Employers do not necessarily acquire the right to employees’ creations at work. Employers who want to secure the ownership to such rights should therefore specify this in the agreement with the employee.
Intellectual property rights (IPR) is the collective term for rights to intangible assets, such as trademarks, domain names, designs, inventions, know-how and business secrets. Almost all companies have intellectual property rights, and managing these rights in a proper way may secure great values to the company.
In an employment relationship, intellectual property rights may be created by the performance of an employee. Thus, the question of ownership to such rights arise. The right to ownership to intellectual property rights in employment is to a limited extent regulated by law, with the exception for inventions.
A patent gives the patent holder an exclusive right to exploit his/her invention for a limited time period, normally 20 years. An invention is a practical solution to a problem, where the solution has technical character, technical effect and is reproducible.
Unless otherwise is agreed between the employee and the employer, the Norwegian Employees’ Inventions Act regulates the right to inventions made by employees. The Act applies to patentable inventions, i.e. the invention must be new, differ from what is previously known, and must be reproducible. It is not a condition that the invention is patented. The Employees’ Inventions Act applies to employments both in the public and private sector.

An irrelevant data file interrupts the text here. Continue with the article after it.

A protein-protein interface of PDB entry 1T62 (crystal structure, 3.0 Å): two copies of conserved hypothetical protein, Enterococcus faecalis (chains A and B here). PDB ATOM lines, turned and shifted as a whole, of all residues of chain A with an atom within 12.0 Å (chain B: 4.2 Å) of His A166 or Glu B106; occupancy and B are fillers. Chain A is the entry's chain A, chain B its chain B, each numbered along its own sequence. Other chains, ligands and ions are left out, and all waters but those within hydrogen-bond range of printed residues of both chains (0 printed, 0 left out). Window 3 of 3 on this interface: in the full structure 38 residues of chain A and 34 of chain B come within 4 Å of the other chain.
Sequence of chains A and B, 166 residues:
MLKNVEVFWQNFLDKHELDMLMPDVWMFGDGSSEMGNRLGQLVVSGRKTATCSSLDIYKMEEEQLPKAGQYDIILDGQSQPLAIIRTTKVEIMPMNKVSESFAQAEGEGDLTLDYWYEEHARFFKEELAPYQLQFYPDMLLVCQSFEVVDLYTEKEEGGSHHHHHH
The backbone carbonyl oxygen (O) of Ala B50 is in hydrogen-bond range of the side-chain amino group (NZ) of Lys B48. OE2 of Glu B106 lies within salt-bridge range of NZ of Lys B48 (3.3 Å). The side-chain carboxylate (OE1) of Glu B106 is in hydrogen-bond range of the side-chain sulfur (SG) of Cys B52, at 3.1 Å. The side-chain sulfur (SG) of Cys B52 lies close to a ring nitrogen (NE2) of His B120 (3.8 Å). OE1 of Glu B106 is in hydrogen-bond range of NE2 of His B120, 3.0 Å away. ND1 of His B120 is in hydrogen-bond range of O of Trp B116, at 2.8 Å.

The Act gives employers, on certain conditions, the ownership to, or right to use, inventions invented by their employees. The employer’s right depends on the connection between the invention and the employment. The Employee’s Inventions Act distinguishes between three levels of affiliation. For all these alternatives, the exploitation of the invention must fall within the sphere of activity of the undertaking in order to create a right for the employer.
According to the Act, the employer may demand the rights to the invention if the employee is principally engaged in research or inventive work, and has made an invention through the performance of these tasks. Whether the employee is principally engaged in research or inventive work must be assessed individually in each case.
Furthermore, the employer may demand the rights to the invention if the invention is a result of a specified task assigned to the employee as a part of his/her employment. This applies to all employees, regardless of the employee’s usual tasks.
If the invention has a connection with the employment relationship other than that referred to in the abovementioned alternative, the employer may demand the right to exploit the invention. Furthermore, the employer has a preferential right to acquire a more extensive right to such inventions. The preferential right is limited in time, and is applicable for four months from the employer received notification of the invention from the employee.
If the invention has been made in circumstances that have no connection with the employment, the employer has nevertheless priority over others to conclude an agreement regarding the right to the invention with the employee. This preferential right applies for a period of four months after receiving notification of the invention.
Employees who create an invention must notify the employer of the invention without undue delay. The employer is thus given an opportunity to assess whether it will exercise its right to acquire the rights to the invention. If the employer wants to acquire the right to the invention, such notification must be given to the employee within four months after the employee’s notification of the invention was received. During this period, the employee may not utilize the invention, or take legal actions related to the invention.